The Risks of Shark Cartilage Supplements

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The Risks of Shark Cartilage Supplements

Why are millions of dollars spent on shark cartilage supplements?


Below is an approximation of this video’s audio content. To see any graphs, charts, graphics, images, and quotes to which Dr. Greger may be referring, watch the above video.

An assessment of “websites on complementary and alternative medicine for cancer” found that “[m]any endorse unproven therapies and some that are outright dangerous,” potentially exploit[ing] highly vulnerable patients and enrich[ing] irresponsible snake oil peddlers”—or for that matter, shark-cartilage peddlers, accounting for millions of dollars of sales every year. Why shark cartilage, of all things?

“…[I]nterest in shark cartilage as an anticancer agent arose because many people believed that sharks did not get cancer.” Why would they think such a thing? Because some shark-cartilage supplement hawker wrote a book called Sharks Don’t Get Cancer. But that’s simply not true. “Sharks do get cancer.” “…[B]oth benign and cancerous…lesions have been reported in 21 species of sharks from [more than] 9 families.” For example, this oral tumor spilling out of the mouth of this great white.

Now, some “shark cartilage distributors insist [instead] that sharks [just] rarely get cancer,” [but] actual cancer rates in sharks have [never] been determined.” “[T]here [has simply] been no systematic tumor surveys of sharks” for them to make such a claim. But look, “even if sharks [were] less susceptible to cancer,” how can one logically jump from that to cancer patients benefiting from eating powdered cartilage from a shark?

“We know, for example, that there are [certain] proteins that allow [some bacteria to survive] in boiling hot [springs].” Uh, does that mean if we eat those bacteria we can survive boiling water, too? It doesn’t make any sense. “The illogic behind the pursuit of shark cartilage therapies has implications beyond the reduction of shark populations and the misdirection of patients to ineffective cancer therapies.” The stuff may be harmful, and I’m not just talking about the rare case of “shark cartilage-induced liver [inflammation].” Shark products can contain the neurotoxin BMAA, which I’ve talked about before. It’s been detected at elevated levels in the brains of Alzheimer’s disease and ALS patients, and may “play…a role in [the development of] neurodegenerative diseases.”

So, the “consumption of shark-fin soup may pose a significant health risk.” But what about shark-cartilage supplements? They tested 16 commercial shark-cartilage supplements, right off the shelves, and found BMAA “in fifteen out of sixteen.” But look, even if shark-cartilage supplements carry “pro-inflammatory properties, which could pose a potential health risk for consumers,” we’re talking about cancer. There are chemotherapy agents that are life-threateningly dangerous, but sometimes the benefits can outweigh the risks, when confronted with cancer. So, the question then becomes: are there any benefits to shark cartilage?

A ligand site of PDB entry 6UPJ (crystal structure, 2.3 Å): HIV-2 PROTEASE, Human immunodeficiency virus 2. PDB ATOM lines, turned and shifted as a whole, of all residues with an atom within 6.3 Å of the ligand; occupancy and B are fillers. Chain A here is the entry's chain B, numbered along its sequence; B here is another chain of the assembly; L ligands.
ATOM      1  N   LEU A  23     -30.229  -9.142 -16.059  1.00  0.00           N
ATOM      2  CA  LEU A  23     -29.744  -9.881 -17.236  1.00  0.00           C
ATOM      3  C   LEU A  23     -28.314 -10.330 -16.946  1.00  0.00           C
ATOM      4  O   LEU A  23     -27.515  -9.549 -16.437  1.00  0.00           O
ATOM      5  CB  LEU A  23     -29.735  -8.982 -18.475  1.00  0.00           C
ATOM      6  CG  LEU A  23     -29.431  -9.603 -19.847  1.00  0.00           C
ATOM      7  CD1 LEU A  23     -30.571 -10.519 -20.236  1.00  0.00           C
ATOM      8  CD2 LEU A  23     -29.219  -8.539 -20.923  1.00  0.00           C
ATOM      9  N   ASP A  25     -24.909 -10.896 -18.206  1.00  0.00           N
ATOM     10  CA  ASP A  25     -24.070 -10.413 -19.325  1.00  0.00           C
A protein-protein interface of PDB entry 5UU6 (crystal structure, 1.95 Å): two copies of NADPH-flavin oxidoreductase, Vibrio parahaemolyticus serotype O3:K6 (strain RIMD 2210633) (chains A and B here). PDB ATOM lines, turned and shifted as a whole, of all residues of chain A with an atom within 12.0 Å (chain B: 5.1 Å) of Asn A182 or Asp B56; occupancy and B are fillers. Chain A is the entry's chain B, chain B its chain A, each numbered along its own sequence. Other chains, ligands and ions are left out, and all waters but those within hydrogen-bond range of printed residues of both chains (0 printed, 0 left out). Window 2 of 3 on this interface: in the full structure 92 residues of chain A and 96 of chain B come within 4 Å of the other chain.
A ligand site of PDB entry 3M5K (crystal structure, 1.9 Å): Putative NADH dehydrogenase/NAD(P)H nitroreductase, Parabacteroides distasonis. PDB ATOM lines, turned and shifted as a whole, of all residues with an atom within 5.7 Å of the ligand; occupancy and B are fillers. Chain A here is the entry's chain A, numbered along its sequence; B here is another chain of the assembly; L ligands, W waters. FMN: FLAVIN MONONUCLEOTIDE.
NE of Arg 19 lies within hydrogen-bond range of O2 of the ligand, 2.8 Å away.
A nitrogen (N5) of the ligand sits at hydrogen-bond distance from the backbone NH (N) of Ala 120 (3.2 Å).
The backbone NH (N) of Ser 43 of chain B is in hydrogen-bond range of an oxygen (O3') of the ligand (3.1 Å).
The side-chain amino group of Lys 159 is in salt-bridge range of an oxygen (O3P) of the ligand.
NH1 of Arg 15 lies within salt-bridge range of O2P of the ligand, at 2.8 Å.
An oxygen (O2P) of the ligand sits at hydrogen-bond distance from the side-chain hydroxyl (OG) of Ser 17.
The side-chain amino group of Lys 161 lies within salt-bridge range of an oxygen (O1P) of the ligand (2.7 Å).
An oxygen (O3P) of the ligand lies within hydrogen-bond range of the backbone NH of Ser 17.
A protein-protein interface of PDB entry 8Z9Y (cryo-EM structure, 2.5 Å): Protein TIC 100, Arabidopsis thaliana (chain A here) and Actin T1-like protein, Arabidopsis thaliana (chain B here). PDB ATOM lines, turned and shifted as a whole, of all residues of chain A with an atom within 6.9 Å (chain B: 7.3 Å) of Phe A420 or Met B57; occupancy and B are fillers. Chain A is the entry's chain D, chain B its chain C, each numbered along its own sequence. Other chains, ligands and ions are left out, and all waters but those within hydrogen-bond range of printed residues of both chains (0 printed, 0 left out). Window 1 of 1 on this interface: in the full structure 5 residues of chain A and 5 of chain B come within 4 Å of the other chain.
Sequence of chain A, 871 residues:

I mean, it’s not a completely wacky >that it’s just hard for the cancer to penetrate the cartilage, or perhaps because of the poor blood supply in cartilage, cancer doesn’t consider it particularly fertile ground. But maybe that lack of blood vessels in cartilage can be exploited. The reason that no blood vessels end up in cartilage is because cartilage cells produce angiogenesis inhibitors, blood vessel-creation inhibitors. So, maybe we can starve tumor growth by infusing these cartilage factors. What scientists do is implant tumors into the eyeballs of rabbits, so they can visualize how many blood vessels the tumor is able to draw to itself.

And, indeed: “Shark cartilage contains inhibitors of tumor angiogenesis.” “Such findings made the sales [of shark cartilage sky]rocket, [driving]…two shark species…to the brink of extinction.” But, cow cartilage does the same thing. Here, they used bovine cartilage. And so does human cartilage, for that matter. So, why sell shark cartilage? Well, it does sound so much more exotic, and sharks have like 10 times more cartilage per animal. One 20-foot shark could net like 50 pounds of cartilage.

Just because cartilage has blood vessel-inhibiting chemicals in it, though, doesn’t mean if cancer patients eat it, it will help them. It’s kind of like magical thinking: shark cartilage stops blood-vessel growth. “Thus, by consuming shark cartilage, humans will [somehow] be…protected.” I mean, the “shark cartilage protein molecules [would seem to be] too large to be absorbed by the gut.” It’s not like you’re injecting shark cartilage into your bloodstream through an IV.

But there was this rat study that did find that just feeding shark cartilage to the animals, you could cut down on blood vessel growth within their bodies. Okay, but does that translate out to stopping the growth and spread of cancer? Apparently not, as “none of the shark cartilage doses tested had any retarding effect on [cancer growth]” or spread in tumor-bearing mice. But just because it doesn’t work in rodents doesn’t mean it doesn’t work in humans. To find that out, you need to put it to the test, evaluating shark cartilage in human cancer patients, which we’ll cover, next.

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